Human Rights Council: spotlight on Afghanistan, Covid and indigenous rights
The Human Rights Council kicks off its 48th session on Monday. The four-week meeting will discuss close to 90 reports, convening a week longer than usual.
Recent events in Afghanistan loom large over this session of the council. An update on the situation in the country is among the first things on the agenda.
Rapid developments in Afghanistan triggered a special session on 24 August. The Taliban claimed on 7 September to have taken the last resistance holdout and has been solidifying its control of the country.
Afghanistan’s medical system is close to collapse as donors boycott the Taliban government. Food insecurity is at an all time high as Afghans are stripped of their livelihoods.
Last week, women led protests in several cities against gender-based exclusion from the interim government. The Taliban has used whips and sticks to beat protesters.
On Wednesday, the government banned all demonstrations that are not Taliban-approved. The UN council will address the human right to peacefully protest, during the session.
Nicaragua, Myanmar, Sri Lanka and Ethiopia under the spotlight
The human rights commissioner or the UN secretary-general will also brief the council on the situation in Nicaragua and Sri Lanka on day one.
In Nicaragua, forced disappearances of dissenters and journalists are growing, with several presidential candidates imprisoned in recent months ahead of elections in November.
Rights groups have also warned about growing violations of indigenous rights. There is increasing encroachment on their ancestral lands, and the government is letting violence against them go unprosecuted.
As for Sri Lanka, the civil war that ended in 2009 is still reverberating. Forced disappearances were rife during the war, and in January, the government shut down the programme that provided interim relief to families of the disappeared, according to Amnesty International.
The human rights organisation reports that the government is allowing perpetrators of war crimes to evade justice and that law enforcement officers investigating violations and abuses are being targeted.
Also slated for discussion on Monday is the independent investigative mechanism for Myanmar. The military takeover in February cut a fault line through Myanmar’s diplomatic community. There continue to be two applications for Myanmar’s seat at the Human Rights Council, a situation that emerged at the last session, where discussions went ahead on Myanmar with the country’s seat unfilled.
Council president, Nazhat Shameem Khan, confirmed to journalists on Wednesday that a decision on the competing applications can only be made at the General Assembly, which will open on 14 September.
The country’s Rohingya population continues to face human rights violations, and humanitarian access remains difficult.
Day one is set to conclude with a debate on the conflict in Tigray, Ethiopia. The UN continues to struggle to get aid into regions controlled by Tigrayan forces. Martin Griffiths, the new UN aid chief, recently warned that no less than 100 trucks a day need to pass the checkpoints. Only 10 per cent of what is needed is getting in, the World Food Programme (WFP) said last Tuesday.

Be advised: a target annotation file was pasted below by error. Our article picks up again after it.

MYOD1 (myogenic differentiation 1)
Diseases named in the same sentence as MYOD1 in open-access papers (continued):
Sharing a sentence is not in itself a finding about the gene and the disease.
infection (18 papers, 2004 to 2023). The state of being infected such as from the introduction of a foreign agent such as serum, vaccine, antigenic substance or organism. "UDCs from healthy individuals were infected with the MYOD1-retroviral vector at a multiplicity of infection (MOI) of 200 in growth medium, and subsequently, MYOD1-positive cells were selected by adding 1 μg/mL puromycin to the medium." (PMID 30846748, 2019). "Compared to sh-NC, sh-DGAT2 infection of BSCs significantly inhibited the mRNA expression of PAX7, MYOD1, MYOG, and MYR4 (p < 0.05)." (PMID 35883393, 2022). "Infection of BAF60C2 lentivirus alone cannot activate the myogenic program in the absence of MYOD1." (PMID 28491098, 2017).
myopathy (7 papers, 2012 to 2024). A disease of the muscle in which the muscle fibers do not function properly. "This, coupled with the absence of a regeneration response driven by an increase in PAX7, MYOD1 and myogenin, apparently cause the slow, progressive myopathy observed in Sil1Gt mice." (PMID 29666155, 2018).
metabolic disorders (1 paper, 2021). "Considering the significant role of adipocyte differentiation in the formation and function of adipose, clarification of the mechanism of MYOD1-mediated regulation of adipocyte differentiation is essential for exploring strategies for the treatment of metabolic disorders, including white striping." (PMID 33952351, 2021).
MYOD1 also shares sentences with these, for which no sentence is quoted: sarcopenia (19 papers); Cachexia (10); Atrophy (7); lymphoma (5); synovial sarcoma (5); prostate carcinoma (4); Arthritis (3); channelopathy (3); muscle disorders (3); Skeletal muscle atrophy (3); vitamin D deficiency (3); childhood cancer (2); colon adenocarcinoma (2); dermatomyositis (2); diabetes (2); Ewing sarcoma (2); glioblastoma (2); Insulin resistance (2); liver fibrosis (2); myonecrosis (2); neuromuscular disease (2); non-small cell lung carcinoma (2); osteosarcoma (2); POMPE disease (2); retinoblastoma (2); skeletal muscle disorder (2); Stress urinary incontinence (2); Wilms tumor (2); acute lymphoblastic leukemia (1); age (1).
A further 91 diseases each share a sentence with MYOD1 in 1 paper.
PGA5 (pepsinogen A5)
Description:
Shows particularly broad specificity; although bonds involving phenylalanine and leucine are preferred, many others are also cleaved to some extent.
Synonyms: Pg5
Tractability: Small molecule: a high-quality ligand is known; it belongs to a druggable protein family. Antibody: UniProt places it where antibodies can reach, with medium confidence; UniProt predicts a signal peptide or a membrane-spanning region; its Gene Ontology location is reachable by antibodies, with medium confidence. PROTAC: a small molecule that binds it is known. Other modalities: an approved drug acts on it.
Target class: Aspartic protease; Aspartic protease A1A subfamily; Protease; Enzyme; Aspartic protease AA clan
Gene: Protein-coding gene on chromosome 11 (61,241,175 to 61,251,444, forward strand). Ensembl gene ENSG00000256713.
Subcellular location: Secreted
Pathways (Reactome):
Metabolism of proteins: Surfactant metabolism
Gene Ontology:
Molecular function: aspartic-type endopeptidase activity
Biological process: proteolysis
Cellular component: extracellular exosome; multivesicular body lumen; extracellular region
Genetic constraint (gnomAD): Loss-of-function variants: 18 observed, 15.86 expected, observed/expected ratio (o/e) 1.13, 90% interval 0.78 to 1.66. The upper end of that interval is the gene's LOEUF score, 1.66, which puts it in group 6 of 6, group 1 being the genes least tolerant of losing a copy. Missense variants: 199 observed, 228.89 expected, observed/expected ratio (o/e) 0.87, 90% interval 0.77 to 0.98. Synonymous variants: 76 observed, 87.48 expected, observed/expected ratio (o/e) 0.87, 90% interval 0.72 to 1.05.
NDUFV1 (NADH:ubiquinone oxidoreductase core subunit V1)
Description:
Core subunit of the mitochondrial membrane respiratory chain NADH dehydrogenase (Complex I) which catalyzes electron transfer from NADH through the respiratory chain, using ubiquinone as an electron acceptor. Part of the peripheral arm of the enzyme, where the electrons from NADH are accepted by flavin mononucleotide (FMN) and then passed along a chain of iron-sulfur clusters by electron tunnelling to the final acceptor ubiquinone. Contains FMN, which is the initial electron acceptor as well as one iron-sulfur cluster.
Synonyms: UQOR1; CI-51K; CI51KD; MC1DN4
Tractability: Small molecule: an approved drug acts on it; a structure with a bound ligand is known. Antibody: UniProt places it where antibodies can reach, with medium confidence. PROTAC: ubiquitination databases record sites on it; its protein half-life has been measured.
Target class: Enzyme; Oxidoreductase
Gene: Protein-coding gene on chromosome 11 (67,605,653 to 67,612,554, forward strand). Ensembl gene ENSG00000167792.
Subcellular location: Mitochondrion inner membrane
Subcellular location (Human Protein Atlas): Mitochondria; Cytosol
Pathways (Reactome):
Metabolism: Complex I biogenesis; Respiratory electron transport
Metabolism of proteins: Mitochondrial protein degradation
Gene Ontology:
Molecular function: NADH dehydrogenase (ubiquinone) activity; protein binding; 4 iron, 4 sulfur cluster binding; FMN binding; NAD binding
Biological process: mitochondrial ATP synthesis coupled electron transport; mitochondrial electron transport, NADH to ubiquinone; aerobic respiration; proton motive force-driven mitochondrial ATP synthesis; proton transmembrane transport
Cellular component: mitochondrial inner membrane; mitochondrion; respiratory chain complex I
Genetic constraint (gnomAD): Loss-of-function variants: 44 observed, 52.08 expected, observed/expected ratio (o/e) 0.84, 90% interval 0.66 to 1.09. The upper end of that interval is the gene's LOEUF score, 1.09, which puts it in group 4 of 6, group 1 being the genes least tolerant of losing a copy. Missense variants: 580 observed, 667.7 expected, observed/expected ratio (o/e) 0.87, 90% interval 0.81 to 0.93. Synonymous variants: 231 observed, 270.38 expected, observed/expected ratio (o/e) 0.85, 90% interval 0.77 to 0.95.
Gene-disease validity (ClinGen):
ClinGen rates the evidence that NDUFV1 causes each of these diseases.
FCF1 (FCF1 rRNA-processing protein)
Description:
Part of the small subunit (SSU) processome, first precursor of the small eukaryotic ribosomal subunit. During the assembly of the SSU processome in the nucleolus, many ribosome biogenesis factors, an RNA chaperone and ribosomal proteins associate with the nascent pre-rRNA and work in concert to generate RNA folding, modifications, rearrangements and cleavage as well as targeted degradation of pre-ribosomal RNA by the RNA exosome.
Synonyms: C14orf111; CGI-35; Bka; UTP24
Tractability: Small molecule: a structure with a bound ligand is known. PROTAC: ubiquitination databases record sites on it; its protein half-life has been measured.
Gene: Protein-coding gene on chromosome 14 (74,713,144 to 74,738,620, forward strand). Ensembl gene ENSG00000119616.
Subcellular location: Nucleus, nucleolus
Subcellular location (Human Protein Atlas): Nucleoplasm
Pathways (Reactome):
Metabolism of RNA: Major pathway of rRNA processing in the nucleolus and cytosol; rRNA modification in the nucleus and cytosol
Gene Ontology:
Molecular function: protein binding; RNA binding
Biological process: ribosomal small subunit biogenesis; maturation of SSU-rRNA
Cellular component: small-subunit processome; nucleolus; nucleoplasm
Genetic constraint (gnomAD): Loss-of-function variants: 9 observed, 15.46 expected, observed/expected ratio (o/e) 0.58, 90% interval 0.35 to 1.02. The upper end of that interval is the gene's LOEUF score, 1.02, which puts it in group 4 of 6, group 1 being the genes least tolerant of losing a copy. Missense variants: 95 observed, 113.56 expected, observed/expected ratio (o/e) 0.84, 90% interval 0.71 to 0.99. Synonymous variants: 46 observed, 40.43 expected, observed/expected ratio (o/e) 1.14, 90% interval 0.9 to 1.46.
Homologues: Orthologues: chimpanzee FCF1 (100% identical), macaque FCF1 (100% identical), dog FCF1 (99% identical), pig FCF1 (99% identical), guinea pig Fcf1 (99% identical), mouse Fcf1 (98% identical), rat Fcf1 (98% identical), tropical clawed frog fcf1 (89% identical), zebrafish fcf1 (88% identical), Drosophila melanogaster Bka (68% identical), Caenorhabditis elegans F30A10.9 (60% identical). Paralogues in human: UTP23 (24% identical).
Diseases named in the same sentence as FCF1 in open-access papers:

The council will also hold a debate with the group of experts on Yemen, where a dire shelter crisis is putting lives at risk. There are four million displaced persons in the war-torn country. Talks between the coalition government and the Houthi rebels have so far yielded little.
Belgium, Canada, Ireland, Luxembourg, and the Netherlands have tabled a draft resolution on the human rights situation in Yemen that would renew the group of experts on the country.
Indigenous rights, Covid, healthy environment, and gender
The rights of the world’s indigenous peoples will be another focus of the session, with several reports due to be presented, including on the impact of Covid on indigenous communities.
Like in previous sessions this year, inequalities that Covid-19 is cutting deeper will also be featured at the meeting. Many high-income countries are continuing with booster shots, despite the World Health Organization (WHO) calling on 4 August for a booster moratorium until 10 per cent of the populations of all countries are vaccinated with a first dose.
Environment related topics will also feature prominently during discussions. Two reports will focus on climate change. UN experts will present their findings on hazardous wastes and on water and sanitation.
This session might be the one at which the right to a healthy environment is recognised at UN level. A draft resolution has been tabled by Switzerland, Costa Rica, the Maldives and Morocco.
Other items on the council’s agenda concern the right to development, as well as truth, justice and reparations.
The council will also discuss the human rights of women and girls during and after conflict. Girls are less likely to escape conflict-ridden countries than boys and are more likely to be trafficked, according to a recent UNICEF report.
The session will take place in-person and online, with members of civil society only being able to attend virtually. Rights groups have warned they feel sidelined from debates since the council moved to online mode at the beginning of the pandemic.
Ambassador Khan told reporters on Wednesday that the council will be conducted with Covid-19 precautions in place. “We will continue to do our best to ensure that the session is inclusive, that it allows for the effective participation of all stakeholders, including civil society and presenters.”